Joseph Cornell traveled only as a child and even then, never beyond New England. Yet his constructions are almost palpable in their yearning for new experiences and sights, and evoke the wanderlust of their creator. Cornell often described himself as an "armchair voyager" to earlier eras and other countries, and gathered his impressions of distant times and places through old photographs, prints, postcards and books from his obsessive ransacking of thrift-stores and libraries.
Initiating his series of Hotels in 1950, Cornell captured impressions of Europe's impressive old buildings and thereby the nineteenth-century concept of the grand tour. In these works, windows invite the consideration of interior and exterior views, and many examples suggest chambers that open onto nocturnal skies. Other examples evoke the aging of European buildings through deliberately cracked and peeling surfaces papered over with cutouts from advertisements for hotels and shops.
With its cracked deep blue background, Untitled (Hotel Andromeda) is allusive of both night sky and ruin. Juxtaposed against this backdrop, the image of the titular mythological character doubles as a reference to a constellation of the same name, thereby strengthening the work's nocturnal suggestiveness. Cosmology was of fundamental interest to Cornell and works from his earliest collages to his latest boxes are rife with references to the sun, moon, stars and planets; indeed, astral maps were the focus of his Celestial Navigation series. Yet, Andromeda also refers to the Greek myth about the Ethiopian princess and daughter of Cassiopeia who was chained to a rock as a sacrifice to a ravaging sea monster who was sent by the Gods on account of her mother's boastfulness about a beauty that surpassed that of Juno. Attached to the overhead metal rod via circular ring, a silver chain descends the length of the box, passing through the back of the figure, and alluding to her captivity (but also to the artist's own.) Evoking ancient Europe through his use of myth, and his faded, semi-obliterated cutouts for the words "hotel" and "Andromeda," Cornell suggests old world charm.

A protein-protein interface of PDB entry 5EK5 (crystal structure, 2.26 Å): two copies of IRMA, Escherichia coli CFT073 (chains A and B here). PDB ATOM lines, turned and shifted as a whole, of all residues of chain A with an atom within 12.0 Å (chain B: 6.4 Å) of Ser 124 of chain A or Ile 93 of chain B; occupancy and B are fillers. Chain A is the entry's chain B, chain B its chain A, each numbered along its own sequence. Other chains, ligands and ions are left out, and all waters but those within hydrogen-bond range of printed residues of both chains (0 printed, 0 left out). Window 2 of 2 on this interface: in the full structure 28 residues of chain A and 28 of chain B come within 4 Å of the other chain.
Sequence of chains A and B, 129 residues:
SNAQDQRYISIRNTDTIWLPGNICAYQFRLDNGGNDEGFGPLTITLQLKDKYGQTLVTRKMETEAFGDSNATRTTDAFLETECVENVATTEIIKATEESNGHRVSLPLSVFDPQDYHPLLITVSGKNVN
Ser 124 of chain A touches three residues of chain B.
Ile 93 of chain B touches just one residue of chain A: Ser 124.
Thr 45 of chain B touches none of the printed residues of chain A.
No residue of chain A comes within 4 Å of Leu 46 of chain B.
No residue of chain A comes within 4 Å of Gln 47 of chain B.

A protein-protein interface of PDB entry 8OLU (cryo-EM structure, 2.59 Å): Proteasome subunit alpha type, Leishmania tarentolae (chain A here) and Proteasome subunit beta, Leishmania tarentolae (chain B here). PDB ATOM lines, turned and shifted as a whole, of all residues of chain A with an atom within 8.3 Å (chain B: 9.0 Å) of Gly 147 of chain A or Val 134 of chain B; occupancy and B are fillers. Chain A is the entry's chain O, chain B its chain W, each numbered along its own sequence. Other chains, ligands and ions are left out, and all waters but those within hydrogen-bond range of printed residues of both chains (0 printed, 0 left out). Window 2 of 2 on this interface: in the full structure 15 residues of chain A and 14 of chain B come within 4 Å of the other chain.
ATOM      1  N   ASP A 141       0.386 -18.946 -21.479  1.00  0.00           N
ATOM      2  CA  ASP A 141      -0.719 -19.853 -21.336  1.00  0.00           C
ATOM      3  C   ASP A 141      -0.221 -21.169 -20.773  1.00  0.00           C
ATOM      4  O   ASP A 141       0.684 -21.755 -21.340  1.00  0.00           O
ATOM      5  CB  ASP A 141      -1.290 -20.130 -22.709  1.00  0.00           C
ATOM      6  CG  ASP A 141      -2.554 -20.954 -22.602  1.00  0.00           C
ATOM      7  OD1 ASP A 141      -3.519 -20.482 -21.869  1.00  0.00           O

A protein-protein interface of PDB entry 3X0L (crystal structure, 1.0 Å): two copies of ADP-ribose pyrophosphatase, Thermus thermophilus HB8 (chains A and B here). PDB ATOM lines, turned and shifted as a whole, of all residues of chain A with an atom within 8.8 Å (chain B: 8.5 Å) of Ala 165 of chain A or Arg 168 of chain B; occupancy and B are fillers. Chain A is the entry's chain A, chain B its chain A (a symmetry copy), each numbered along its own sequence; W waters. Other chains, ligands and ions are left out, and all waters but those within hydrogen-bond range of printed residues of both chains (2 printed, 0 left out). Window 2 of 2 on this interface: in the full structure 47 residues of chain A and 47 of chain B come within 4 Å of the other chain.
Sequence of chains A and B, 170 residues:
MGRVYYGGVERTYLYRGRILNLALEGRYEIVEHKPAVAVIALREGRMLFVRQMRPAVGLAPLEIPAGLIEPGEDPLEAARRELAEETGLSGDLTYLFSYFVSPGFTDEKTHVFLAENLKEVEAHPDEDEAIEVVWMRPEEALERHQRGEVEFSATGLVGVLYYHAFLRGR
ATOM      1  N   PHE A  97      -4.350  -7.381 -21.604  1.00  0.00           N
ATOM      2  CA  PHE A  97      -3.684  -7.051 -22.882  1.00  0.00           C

With its multiple readings and layered content, Untitled (Hotel Andromeda), reflects Cornell's peripatetic hunger, not only for the tangible fragments of life, but also for erudition. Revealing an eccentric imagination at work, the present work captures the alchemy of disparate found objects congealing into a work of exquisite poetry.